I had the opportunity to be out in Denver for the 22nd Annual National Renewable Energy Lab’s (NREL) Growth Forum. As many know, the U.S. has more than half a dozen national labs, some of the best known being Los Alamos and Lawrence Livermore, and Sandia. These labs are scattered across the U.S., and each often has a specific focus (nuclear research for instance is what has kept the National Labs in the public eye most often).
Given the Obama Administration’s commitment to renewable energy and innovation, it was an upbeat gathering. The attendee list was well-balanced between entrepreneurs, venture capitalists, and academics. Geographically, the majority of attendees either hailed from the Colorado area (with Boulder as the epicenter for cleantech in CO despite the NREL lab being located in Golden, CO), the West Coast (Silicon Valley entrepreneurs and venture investors), and New England (Boston-skewed).
What was surprising is how small the renewable energy community truly is. It’s still a very close knit group. And the community tends to shift from one location to another to pursue the next opportunity to contribute to the national cleantech ecosystem. Two notable examples are Tod Perry, who now is the Program Manager of the Clean Energy Entrepreneurship Center for NREL. Tod had originally started as a cleantech entrepreneur 5 years ago in Boston, pioneering a water purification technology, and a contestant in the first Ignite Clean Energy Competition in 2005. Another Bostonian who’s moved out to Colorado recently is Trent Yang, formerly a principal at Globespan Venture Partners, now Director, Entrepreneurship and Business Development at RASEI in Boulder (Renewable and Sustainable energy institute), part of the University of Colorado commitment to innovation in the renewable energy sector in the Rocky Mountain region. Other notable Bostonians sited at the conference included Peter Rothstein of New England Clean Energy Council, Bob Metcalfe of Polaris, and Chris Hobson, CEO of BandGap Engineering.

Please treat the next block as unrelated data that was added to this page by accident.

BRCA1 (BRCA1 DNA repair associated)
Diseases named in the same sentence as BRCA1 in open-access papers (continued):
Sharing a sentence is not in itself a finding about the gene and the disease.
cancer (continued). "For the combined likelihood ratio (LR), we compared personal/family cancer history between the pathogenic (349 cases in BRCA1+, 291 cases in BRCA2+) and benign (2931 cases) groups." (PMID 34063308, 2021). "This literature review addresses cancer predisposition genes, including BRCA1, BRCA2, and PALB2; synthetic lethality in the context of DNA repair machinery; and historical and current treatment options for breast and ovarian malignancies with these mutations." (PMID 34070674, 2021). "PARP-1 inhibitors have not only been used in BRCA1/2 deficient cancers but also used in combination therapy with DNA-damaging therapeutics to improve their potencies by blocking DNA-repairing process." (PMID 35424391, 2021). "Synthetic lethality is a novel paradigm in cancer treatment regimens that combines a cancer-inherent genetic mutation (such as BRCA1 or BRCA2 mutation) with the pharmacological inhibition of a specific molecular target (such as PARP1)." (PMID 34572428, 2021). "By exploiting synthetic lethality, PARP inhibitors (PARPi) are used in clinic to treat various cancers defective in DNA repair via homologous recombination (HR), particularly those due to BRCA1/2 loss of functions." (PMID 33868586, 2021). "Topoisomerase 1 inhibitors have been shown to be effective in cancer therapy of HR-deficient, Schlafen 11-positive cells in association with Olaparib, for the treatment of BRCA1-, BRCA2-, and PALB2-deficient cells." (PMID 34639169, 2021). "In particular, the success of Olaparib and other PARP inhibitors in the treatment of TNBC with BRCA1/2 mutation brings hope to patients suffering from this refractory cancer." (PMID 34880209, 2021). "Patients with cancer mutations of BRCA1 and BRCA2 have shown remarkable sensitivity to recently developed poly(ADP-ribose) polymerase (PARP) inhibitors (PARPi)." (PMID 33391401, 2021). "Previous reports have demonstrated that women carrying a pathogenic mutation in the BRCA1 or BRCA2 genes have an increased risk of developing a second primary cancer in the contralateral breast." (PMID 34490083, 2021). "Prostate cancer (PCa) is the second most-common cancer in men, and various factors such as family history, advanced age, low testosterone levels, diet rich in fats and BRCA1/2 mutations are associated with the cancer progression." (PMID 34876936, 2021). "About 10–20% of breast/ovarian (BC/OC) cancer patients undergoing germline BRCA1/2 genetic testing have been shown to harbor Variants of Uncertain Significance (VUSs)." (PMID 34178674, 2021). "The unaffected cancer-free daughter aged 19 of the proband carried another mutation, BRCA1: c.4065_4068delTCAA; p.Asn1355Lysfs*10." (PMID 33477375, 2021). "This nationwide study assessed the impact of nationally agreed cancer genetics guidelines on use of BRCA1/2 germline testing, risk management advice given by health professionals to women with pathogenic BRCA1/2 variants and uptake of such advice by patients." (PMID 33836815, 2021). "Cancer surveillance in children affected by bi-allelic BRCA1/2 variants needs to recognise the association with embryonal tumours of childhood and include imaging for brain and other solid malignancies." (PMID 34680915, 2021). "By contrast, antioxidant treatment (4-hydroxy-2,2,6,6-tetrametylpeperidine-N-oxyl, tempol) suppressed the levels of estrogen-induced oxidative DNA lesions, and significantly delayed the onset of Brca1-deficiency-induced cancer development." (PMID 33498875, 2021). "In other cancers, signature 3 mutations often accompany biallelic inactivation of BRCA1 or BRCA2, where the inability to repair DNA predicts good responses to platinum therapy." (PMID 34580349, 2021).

While out there, stopped by the Finals for the Cleantech Open’s Rocky Mountain Finals. New Sky Energy, Rivertop Renewables, and SunTrac Solar were the winners, now headed to the Cleantech Open Finals for all 3 regions up in Silicon Valley.
For more on the winners, see http://www.metrodenver.org/news-center/metro-denver-news/mayor-hickenlooper-announces-cleantech-open-winners.html